I was doing some work with the interval day to second datatype recently. I hit a problem and thought it worth documenting my solution.

Generally, when you create a PL/SQL function or parameter, the scale/precision/size of the parameters (including the return value of a function) is undefined.

For example, you say FUNCTION show_price RETURN NUMBER or FUNCTION show_name RETURN VARCHAR2. You are not allowed to have FUNCTION show_price RETURN NUMBER(10,2) or FUNCTION show_name RETURN VARCHAR2(20), and the length/precision/scale is supposedly derived from the calling environment.

This new fangled INTERVAL DAY TO SECOND datatype is a bit odd, in that it has a default precision of 2 for the days. That is, it can only store a number of days up to two digits (99 days). So if you have a function with a INTERVAL DAY TO SECOND return type, it will balk at a value of 9999 hours (over 400 days), and throw a ORA-01873 precision error, even if the precision of the variable in the calling environment is sufficient.

Generally, when you create a PL/SQL function or parameter, the scale/precision/size of the parameters (including the return value of a function) is undefined.

For example, you say FUNCTION show_price RETURN NUMBER or FUNCTION show_name RETURN VARCHAR2. You are not allowed to have FUNCTION show_price RETURN NUMBER(10,2) or FUNCTION show_name RETURN VARCHAR2(20), and the length/precision/scale is supposedly derived from the calling environment.

This new fangled INTERVAL DAY TO SECOND datatype is a bit odd, in that it has a default precision of 2 for the days. That is, it can only store a number of days up to two digits (99 days). So if you have a function with a INTERVAL DAY TO SECOND return type, it will balk at a value of 9999 hours (over 400 days), and throw a ORA-01873 precision error, even if the precision of the variable in the calling environment is sufficient.

DECLARE

v_int INTERVAL DAY (4) TO SECOND(0);

FUNCTION hhmm_to_interval return INTERVAL DAY TO SECOND IS

v_hhmm INTERVAL DAY (4) TO SECOND(0);

BEGIN

v_hhmm := to_dsinterval('PT9999H');

RETURN v_hhmm;

--

END hhmm_to_interval;

BEGIN

v_int := hhmm_to_interval;

end;

/

ERROR at line 1:

ORA-01873: the leading precision of the interval is too small

ORA-06512: at line 7

ORA-06512: at line 11

You are not allowed to specify the precision directly as part of the datatype returned by the function.

DECLARE

v_int INTERVAL DAY (4) TO SECOND(0);

FUNCTION hhmm_to_interval return INTERVAL DAY (4) TO SECOND IS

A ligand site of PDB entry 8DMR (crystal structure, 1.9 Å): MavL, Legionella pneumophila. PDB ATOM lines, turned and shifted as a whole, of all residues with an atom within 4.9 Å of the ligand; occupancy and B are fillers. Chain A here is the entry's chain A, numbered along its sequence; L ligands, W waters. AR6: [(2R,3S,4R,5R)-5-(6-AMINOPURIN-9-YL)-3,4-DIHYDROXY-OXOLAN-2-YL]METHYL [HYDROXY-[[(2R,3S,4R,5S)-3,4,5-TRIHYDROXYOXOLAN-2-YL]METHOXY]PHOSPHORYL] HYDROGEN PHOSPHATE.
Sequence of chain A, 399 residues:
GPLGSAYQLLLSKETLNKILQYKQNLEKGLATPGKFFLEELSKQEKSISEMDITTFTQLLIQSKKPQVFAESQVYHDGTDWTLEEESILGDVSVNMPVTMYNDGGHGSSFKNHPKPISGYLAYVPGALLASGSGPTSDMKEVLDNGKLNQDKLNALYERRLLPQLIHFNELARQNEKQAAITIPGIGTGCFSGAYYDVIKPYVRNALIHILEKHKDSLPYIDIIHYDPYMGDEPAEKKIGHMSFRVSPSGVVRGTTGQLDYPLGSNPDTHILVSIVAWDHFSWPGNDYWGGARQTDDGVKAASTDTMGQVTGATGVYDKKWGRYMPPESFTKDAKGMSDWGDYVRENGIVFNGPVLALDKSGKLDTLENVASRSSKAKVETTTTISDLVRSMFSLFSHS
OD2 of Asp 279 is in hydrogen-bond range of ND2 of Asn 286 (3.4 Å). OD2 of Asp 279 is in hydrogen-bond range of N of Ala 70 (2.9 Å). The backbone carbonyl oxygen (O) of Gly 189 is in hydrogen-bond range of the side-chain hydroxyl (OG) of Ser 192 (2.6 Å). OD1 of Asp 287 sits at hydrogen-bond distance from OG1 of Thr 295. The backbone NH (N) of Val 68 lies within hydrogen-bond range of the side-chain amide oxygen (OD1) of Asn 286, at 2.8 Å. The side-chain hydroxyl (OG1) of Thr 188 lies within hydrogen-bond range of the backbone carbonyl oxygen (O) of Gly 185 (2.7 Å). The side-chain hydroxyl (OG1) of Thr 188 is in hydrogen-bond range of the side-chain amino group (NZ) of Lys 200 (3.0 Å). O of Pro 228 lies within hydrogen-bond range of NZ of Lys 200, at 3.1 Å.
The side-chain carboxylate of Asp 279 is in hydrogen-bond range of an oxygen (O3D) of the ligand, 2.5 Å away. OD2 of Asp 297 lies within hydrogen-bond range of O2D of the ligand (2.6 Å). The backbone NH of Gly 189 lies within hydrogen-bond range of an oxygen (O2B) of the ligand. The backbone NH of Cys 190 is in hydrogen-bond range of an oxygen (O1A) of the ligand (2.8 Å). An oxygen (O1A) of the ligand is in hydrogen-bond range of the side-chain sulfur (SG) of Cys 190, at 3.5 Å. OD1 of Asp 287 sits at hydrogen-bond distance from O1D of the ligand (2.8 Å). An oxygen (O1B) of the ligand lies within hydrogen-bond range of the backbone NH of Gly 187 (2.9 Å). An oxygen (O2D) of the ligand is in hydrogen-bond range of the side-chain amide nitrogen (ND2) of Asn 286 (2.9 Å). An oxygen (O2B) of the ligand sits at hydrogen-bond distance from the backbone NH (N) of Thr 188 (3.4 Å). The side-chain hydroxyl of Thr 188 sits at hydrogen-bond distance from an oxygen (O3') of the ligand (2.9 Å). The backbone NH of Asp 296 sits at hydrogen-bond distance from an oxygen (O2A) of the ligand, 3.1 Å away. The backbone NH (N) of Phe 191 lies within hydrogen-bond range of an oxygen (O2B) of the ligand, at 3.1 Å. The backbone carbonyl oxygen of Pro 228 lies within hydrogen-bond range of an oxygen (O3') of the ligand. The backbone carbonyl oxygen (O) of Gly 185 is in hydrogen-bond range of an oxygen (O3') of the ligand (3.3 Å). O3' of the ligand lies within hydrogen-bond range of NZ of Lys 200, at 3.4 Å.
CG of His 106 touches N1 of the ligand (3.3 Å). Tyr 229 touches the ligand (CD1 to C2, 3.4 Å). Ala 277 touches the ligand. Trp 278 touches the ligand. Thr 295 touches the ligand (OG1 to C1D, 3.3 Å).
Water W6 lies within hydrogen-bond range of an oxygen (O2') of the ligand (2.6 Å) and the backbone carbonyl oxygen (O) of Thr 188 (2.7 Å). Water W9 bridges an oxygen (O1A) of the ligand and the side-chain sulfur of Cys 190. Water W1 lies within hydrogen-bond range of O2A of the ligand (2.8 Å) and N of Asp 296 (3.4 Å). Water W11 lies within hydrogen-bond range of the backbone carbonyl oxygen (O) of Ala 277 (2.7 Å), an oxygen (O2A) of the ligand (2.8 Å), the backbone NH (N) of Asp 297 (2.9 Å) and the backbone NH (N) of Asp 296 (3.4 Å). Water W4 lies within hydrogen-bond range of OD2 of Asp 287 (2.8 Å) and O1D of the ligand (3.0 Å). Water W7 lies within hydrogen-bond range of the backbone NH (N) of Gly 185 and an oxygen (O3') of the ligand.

v_hhmm INTERVAL DAY (4) TO SECOND(0);

BEGIN

v_hhmm := to_dsinterval('PT9999H');

RETURN v_hhmm;

--

END hhmm_to_interval;

BEGIN

v_int := hhmm_to_interval;

end;

/

ORA-06550: line 3, column 49:

PLS-00103: Encountered the symbol "(" when expecting one of the following:

to

You can use a PL/SQL SUBTYPE however.

DECLARE

subtype t_int is INTERVAL DAY (4) TO SECOND(0);

v_int t_int;

FUNCTION hhmm_to_interval return t_int IS

v_hhmm t_int;

BEGIN

v_hhmm := to_dsinterval('PT9999H');

RETURN v_hhmm;

--

END hhmm_to_interval;

BEGIN

v_int := hhmm_to_interval;

ORA-01873: the leading precision of the interval is too small

ORA-06512: at line 7

ORA-06512: at line 11

You are not allowed to specify the precision directly as part of the datatype returned by the function.

DECLARE

v_int INTERVAL DAY (4) TO SECOND(0);

FUNCTION hhmm_to_interval return INTERVAL DAY (4) TO SECOND IS

v_hhmm INTERVAL DAY (4) TO SECOND(0);

BEGIN

v_hhmm := to_dsinterval('PT9999H');

RETURN v_hhmm;

--

END hhmm_to_interval;

BEGIN

v_int := hhmm_to_interval;

end;

/

ORA-06550: line 3, column 49:

PLS-00103: Encountered the symbol "(" when expecting one of the following:

to

You can use a PL/SQL SUBTYPE however.

DECLARE

subtype t_int is INTERVAL DAY (4) TO SECOND(0);

v_int t_int;

FUNCTION hhmm_to_interval return t_int IS

v_hhmm t_int;

BEGIN

v_hhmm := to_dsinterval('PT9999H');

RETURN v_hhmm;

--

END hhmm_to_interval;

BEGIN

v_int := hhmm_to_interval;

dbms_output.put_line(v_int);

end;

/

+0416 15:00:00

PL/SQL procedure successfully completed.

end;

/

+0416 15:00:00

PL/SQL procedure successfully completed.

The documentation is a bit skimpy here though. It states that where a parameter is based on a subtype, a NOT NULL constraint on the subtype is applied to the parameter. It also states that for numbers and VARCHAR2 it does NOT apply the size/scale/precision constraints (though it will apply a range constraint for a numeric type).

I added a comment for the documentation with the hope that the INTERVAL datatypes get a specific mention.

A comment by stezgr on the same issue raised on the stubbisms blog pointed out a built-in DSINTERVAL_UNCONSTRAINED subtype for this. When searching on that, Google brings up Steven Feuerstein's Oracle PL/SQL Programming book which describes using that built-in as the solution.

A comment by stezgr on the same issue raised on the stubbisms blog pointed out a built-in DSINTERVAL_UNCONSTRAINED subtype for this. When searching on that, Google brings up Steven Feuerstein's Oracle PL/SQL Programming book which describes using that built-in as the solution.

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